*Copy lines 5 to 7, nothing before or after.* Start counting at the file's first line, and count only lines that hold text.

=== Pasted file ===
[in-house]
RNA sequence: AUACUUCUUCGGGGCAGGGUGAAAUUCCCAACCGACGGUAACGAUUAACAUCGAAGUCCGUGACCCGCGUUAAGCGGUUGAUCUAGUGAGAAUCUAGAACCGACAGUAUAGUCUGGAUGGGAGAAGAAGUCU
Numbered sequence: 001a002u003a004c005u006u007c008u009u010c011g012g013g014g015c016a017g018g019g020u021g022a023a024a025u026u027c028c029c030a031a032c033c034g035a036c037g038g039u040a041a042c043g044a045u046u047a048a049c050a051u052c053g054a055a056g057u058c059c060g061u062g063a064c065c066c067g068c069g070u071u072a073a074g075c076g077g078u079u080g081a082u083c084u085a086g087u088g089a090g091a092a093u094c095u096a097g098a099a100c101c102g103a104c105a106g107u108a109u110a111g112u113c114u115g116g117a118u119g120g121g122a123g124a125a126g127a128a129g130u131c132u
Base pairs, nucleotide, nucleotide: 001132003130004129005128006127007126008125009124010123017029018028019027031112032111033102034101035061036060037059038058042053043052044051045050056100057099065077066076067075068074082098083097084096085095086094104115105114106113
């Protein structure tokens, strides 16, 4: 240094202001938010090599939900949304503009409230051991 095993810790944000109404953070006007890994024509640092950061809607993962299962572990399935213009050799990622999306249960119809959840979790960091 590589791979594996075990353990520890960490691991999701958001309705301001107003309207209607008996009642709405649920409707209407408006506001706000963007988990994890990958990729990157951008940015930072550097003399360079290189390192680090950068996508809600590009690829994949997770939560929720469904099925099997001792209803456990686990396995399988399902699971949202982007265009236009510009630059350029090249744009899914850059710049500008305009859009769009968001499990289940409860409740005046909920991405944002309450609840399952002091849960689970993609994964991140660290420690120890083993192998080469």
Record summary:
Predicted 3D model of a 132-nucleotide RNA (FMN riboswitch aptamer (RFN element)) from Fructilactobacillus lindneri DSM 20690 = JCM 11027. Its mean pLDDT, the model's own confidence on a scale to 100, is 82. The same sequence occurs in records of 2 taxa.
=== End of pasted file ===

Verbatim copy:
């Protein structure tokens, strides 16, 4: 240094202001938010090599939900949304503009409230051991 095993810790944000109404953070006007890994024509640092950061809607993962299962572990399935213009050799990622999306249960119809959840979790960091 590589791979594996075990353990520890960490691991999701958001309705301001107003309207209607008996009642709405649920409707209407408006506001706000963007988990994890990958990729990157951008940015930072550097003399360079290189390192680090950068996508809600590009690829994949997770939560929720469904099925099997001792209803456990686990396995399988399902699971949202982007265009236009510009630059350029090249744009899914850059710049500008305009859009769009968001499990289940409860409740005046909920991405944002309450609840399952002091849960689970993609994964991140660290420690120890083993192998080469």
Record summary:
Predicted 3D model of a 132-nucleotide RNA (FMN riboswitch aptamer (RFN element)) from Fructilactobacillus lindneri DSM 20690 = JCM 11027. Its mean pLDDT, the model's own confidence on a scale to 100, is 82. The same sequence occurs in records of 2 taxa.